We study close encounters involving massive main-sequence stars and the evolution of the exotic products of these encounters as common-envelope systems or possible hypernova progenitors. We show that parabolic encounters between low- and high-mass stars and between two high-mass stars with small periastrons result in mergers on time-scales of a few tens of stellar free-fall times (a few tens of hours). We show that such mergers of unevolved low-mass stars with evolved high-mass stars result in little mass-loss (similar to 0.01 M-circle dot) and can deliver sufficient fresh hydrogen to the core of the collision product to allow the collision product to burn for several million years. We find that grazing encounters enter a common-envelope phase which may expel the envelope of the merger product. The deposition of energy in the envelopes of our merger products causes them to swell by factors of similar to 100. If these remnants exist in very densely populated environments (n greater than or similar to 10(7) pc(-3)), they will suffer further collisions which may drive off their envelopes, leaving behind hard binaries. We show that the products of collisions have cores rotating sufficiently rapidly to make them candidate hypernova/gamma-ray burst progenitors and that similar to 0.1 per cent of massive stars may suffer collisions, sufficient for such events to contribute significantly to the observed rates of hypernovae and gamma-ray bursts.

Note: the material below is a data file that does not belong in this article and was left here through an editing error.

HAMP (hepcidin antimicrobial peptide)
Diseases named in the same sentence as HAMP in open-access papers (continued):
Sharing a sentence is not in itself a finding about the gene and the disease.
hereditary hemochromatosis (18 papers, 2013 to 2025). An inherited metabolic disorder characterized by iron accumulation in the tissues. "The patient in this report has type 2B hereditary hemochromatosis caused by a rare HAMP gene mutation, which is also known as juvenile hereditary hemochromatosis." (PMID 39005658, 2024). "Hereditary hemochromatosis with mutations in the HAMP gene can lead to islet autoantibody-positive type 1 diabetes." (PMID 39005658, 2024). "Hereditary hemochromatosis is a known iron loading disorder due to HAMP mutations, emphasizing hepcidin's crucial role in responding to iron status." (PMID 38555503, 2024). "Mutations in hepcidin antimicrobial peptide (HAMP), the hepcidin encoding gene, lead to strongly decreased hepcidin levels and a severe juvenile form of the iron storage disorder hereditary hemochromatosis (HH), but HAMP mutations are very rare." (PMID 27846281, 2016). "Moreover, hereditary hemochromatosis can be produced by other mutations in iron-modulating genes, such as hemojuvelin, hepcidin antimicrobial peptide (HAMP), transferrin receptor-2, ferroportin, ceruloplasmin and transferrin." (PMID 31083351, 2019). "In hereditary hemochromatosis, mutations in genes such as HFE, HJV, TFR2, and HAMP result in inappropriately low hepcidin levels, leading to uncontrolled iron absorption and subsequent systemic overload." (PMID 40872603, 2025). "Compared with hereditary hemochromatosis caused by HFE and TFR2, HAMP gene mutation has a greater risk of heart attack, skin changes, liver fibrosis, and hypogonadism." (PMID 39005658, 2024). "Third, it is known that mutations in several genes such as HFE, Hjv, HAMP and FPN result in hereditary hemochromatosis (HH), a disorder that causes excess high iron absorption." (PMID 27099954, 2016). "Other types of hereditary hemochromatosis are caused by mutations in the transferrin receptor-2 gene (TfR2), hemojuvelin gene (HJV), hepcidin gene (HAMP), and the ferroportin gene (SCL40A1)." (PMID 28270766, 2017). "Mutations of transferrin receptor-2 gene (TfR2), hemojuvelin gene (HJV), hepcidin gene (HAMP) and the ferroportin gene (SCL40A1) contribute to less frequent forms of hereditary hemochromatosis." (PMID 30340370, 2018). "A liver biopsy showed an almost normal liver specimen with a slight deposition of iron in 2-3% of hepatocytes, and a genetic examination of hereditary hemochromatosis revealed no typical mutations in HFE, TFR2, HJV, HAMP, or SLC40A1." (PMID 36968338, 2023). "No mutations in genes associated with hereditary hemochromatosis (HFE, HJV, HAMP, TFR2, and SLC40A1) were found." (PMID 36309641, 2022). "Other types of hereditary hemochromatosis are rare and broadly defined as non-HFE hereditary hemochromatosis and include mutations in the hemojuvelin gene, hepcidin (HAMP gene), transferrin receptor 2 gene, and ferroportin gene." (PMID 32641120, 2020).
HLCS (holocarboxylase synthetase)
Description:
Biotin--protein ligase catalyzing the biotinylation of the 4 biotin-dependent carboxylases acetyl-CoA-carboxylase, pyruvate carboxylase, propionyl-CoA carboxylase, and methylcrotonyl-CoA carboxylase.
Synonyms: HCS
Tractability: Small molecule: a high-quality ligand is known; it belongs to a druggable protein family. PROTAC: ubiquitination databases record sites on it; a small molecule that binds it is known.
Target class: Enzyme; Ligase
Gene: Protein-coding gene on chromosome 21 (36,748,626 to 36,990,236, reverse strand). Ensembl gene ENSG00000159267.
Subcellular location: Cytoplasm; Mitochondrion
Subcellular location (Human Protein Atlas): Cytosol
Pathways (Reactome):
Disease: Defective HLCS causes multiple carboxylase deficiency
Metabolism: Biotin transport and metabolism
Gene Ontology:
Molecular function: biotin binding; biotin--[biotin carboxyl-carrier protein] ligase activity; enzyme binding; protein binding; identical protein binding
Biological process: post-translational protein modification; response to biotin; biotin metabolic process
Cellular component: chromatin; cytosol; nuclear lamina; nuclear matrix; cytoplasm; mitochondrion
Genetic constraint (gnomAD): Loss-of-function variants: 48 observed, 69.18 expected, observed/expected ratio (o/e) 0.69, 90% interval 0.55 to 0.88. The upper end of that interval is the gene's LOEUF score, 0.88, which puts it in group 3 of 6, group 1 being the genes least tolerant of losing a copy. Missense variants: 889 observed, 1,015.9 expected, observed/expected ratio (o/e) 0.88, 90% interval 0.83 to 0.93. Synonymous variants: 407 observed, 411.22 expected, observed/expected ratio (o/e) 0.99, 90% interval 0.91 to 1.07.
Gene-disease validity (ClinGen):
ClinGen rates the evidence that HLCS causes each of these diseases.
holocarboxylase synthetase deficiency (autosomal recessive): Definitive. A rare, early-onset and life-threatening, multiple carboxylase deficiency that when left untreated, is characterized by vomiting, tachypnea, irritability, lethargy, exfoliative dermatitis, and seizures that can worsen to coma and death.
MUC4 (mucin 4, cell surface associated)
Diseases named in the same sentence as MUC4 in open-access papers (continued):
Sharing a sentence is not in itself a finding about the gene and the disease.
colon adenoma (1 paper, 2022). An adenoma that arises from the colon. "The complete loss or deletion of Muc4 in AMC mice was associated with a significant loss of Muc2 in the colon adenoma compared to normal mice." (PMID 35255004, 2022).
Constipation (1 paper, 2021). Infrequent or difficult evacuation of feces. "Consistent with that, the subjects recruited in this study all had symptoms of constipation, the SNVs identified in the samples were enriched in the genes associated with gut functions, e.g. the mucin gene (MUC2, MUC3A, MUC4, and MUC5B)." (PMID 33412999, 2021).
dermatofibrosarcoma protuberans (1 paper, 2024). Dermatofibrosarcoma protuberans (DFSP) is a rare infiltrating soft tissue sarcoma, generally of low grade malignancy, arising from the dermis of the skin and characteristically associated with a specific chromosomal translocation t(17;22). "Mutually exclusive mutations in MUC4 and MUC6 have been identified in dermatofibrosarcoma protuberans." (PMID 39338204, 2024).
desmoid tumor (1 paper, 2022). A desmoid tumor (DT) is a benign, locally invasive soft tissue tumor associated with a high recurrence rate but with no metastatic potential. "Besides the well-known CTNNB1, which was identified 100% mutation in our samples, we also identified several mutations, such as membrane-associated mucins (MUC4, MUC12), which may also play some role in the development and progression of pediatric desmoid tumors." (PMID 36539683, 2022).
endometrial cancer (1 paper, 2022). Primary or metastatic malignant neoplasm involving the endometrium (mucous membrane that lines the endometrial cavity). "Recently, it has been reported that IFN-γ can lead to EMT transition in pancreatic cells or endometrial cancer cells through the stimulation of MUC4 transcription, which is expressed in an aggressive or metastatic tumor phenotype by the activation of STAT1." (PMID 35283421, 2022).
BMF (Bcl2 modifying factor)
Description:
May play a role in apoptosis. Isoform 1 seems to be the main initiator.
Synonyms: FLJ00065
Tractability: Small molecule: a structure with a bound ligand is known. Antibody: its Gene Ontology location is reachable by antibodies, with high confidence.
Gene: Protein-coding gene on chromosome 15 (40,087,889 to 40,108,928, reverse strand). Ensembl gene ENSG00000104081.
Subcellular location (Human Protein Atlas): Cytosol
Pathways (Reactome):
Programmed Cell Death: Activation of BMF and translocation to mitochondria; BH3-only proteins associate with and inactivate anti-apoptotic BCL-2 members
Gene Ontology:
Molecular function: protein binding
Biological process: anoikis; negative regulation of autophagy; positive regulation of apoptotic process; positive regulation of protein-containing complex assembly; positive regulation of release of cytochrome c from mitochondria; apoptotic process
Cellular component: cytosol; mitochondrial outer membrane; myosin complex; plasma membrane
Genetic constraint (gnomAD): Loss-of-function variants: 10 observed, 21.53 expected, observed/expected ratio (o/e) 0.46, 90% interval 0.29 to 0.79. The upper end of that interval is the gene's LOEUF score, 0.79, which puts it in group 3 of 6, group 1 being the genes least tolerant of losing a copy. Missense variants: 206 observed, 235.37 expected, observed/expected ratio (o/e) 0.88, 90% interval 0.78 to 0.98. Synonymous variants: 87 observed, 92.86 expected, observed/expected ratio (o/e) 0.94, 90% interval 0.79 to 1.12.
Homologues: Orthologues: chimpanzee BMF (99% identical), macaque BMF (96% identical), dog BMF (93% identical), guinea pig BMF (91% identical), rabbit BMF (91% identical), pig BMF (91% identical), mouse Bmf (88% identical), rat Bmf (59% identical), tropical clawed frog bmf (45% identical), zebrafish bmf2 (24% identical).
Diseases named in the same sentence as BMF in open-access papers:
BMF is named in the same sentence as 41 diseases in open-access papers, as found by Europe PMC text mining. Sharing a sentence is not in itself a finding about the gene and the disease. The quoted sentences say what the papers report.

Subject classification (UKÄ)
- Astronomy, Astrophysics and Cosmology
- gamma-rays : bursts
- blue stragglers
- supernovae : general